In the past two posts we’ve learned a little about interpretable machine learning in general. In this post, we will focus on how to accomplish interpretable machine learning using H2O Driverless AI . To review, the past two posts discussed:
Let’s start with exploratory data analysis (EDA). EDA enables you to understand your data and form reasonable expectations for the results of your machine learning project. AutoViz in Driverless AI automates many EDA processes, allowing users to find outliers, understand relationships between input variables, and identify potential data quality problems all with just a few mouse clicks. To learn more about AutoViz, watch this recent talk by Leland Wilkinson, H2O.ai’s chief scientist, from H2O World San Fransisco 2019. Below is an example of the visualization capabilities available within AutoViz.
Several types of accurate and interpretable models can be trained automatically by H2O Driverless AI today, including traditional linear models for maximum interpretability. For users who want to try potentially more accurate, nonlinear, and still highly interpretable models, Driverless AI provides Jerome Friedman ‘s RuleFit approach and monotonically constrained gradient boosting machines. Have a look at the Driverless AI documentation to see all the modeling options available today.
For global and local explanations H2O Driverless AI offers its cutting-edge machine learning interpretability (MLI) module. MLI enables you to see the overall drivers of model behavior for an entire dataset and to understand the logic behind any one individual model prediction. Driverless AI MLI can even be run on models created by other software packages! See this recent video and accompanying cheat sheet (also shown below) to get a better idea of exactly how MLI makes your models explainable.
Sensitivity or “what-if” analysis to test your model behavior in future mission-critical scenarios and disparate impact analysis to test for potential discrimination in model predictions are conducted using the Driverless AI Python API today. Both are major roadmap items and should be available in the graphical user interface (GUI) soon. Jupyter notebook examples are available for both sensitivity analysis and disparate impact analysis .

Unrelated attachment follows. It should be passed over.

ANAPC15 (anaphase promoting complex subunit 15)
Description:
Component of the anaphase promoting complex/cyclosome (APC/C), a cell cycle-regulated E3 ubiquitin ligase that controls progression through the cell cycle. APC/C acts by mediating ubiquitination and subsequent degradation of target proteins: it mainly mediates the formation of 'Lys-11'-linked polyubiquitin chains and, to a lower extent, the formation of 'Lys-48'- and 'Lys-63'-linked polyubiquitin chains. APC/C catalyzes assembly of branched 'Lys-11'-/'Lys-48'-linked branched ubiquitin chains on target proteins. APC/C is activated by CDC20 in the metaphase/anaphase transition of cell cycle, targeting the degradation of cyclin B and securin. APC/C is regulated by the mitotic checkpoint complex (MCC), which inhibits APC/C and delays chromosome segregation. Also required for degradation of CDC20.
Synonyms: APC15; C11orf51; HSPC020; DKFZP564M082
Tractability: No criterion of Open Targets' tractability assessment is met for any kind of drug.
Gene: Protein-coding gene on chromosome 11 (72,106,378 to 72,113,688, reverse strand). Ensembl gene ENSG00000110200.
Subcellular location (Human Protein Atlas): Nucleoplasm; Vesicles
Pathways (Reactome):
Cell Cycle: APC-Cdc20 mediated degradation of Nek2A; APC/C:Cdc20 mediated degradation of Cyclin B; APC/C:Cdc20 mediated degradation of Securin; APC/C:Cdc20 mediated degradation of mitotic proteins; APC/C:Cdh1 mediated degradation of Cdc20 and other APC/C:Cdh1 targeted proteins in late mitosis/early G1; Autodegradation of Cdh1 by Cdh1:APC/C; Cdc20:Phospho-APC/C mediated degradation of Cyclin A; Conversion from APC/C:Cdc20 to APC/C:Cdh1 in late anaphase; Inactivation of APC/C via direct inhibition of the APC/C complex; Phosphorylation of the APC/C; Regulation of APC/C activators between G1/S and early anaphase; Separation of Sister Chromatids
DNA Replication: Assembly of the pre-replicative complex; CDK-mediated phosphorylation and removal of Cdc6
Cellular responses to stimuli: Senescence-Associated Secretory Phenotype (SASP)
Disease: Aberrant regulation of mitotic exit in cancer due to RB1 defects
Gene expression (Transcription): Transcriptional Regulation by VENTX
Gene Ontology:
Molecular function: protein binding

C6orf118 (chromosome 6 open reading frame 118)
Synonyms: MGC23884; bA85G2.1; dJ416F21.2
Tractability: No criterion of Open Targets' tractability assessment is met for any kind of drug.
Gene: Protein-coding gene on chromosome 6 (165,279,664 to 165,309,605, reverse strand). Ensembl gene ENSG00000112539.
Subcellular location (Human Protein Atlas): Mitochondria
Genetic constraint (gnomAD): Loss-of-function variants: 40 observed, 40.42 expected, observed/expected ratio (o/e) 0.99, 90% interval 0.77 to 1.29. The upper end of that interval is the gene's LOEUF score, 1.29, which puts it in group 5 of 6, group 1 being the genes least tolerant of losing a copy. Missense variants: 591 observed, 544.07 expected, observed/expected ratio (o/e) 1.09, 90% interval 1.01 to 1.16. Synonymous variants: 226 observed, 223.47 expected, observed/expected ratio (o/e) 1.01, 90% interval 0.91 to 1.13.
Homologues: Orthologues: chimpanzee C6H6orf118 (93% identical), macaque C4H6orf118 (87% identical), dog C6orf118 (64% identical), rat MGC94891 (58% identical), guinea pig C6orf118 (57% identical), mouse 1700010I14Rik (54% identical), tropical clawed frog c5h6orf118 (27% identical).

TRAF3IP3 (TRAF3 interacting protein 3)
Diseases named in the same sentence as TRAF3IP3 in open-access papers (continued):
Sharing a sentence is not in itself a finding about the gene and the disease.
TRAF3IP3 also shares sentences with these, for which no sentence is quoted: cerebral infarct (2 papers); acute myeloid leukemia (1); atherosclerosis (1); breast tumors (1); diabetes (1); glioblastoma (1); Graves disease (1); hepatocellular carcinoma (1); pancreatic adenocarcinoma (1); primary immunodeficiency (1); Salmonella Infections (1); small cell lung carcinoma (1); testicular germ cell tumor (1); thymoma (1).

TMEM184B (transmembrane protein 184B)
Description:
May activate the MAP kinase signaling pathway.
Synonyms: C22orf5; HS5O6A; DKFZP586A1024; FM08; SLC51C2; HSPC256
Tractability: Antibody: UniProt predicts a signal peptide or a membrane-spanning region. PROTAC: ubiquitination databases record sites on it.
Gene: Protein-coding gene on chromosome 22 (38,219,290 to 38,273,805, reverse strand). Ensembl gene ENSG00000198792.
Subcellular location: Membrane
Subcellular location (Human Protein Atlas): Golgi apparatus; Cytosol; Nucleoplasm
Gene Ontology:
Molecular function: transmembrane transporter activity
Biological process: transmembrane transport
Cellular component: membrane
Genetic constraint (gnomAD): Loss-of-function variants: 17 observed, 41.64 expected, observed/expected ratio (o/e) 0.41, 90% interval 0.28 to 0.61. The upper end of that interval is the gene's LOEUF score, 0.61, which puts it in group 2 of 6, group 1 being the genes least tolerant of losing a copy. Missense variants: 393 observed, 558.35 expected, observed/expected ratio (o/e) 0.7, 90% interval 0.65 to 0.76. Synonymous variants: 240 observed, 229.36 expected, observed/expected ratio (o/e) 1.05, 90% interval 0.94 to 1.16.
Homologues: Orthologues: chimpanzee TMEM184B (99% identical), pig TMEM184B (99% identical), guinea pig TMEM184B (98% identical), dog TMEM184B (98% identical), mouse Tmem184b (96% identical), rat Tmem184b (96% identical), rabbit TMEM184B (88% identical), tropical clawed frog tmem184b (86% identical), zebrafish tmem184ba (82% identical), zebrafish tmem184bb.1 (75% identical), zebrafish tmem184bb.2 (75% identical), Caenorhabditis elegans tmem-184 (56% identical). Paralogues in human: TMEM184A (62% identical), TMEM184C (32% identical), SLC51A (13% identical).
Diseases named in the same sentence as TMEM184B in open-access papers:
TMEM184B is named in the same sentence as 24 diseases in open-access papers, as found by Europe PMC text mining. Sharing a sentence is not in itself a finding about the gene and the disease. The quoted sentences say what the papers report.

Model documentation is yet another process which Driverless AI automates. After each experiment, pertinent information about the trained complex model such as data dictionaries, modeling methodologies, and model assessments are summarized in a single document for human review. Click here to download a basic sample report. Below is an example of the first two pages included in each report.
From our own internal experience over the past few years, it’s very important to combine all these techniques to create holistic, human-friendly solutions to real business problems. This series of blogs has introduced broad concepts in interpretable, fair, and trustworthy machine learning and highlighted H2O’s implementation progress toward them. To see what we have in store for future iterations of Driverless AI check out my recent talk from H2O World San Fransisco 2019.
P.S. If you are interested in interpretable machine learning for open source H2O there’s always good old linear models! We’ve also recently added monotonic constraints into the gradient boosting machine, provided this Github repo with lots of interpretability goodies for open source H2O, and we will be adding Shapley values for local explanation of tree-based models soon. Stay tuned!
This is the third blog in a 3-part series. You can catch the first and second parts here .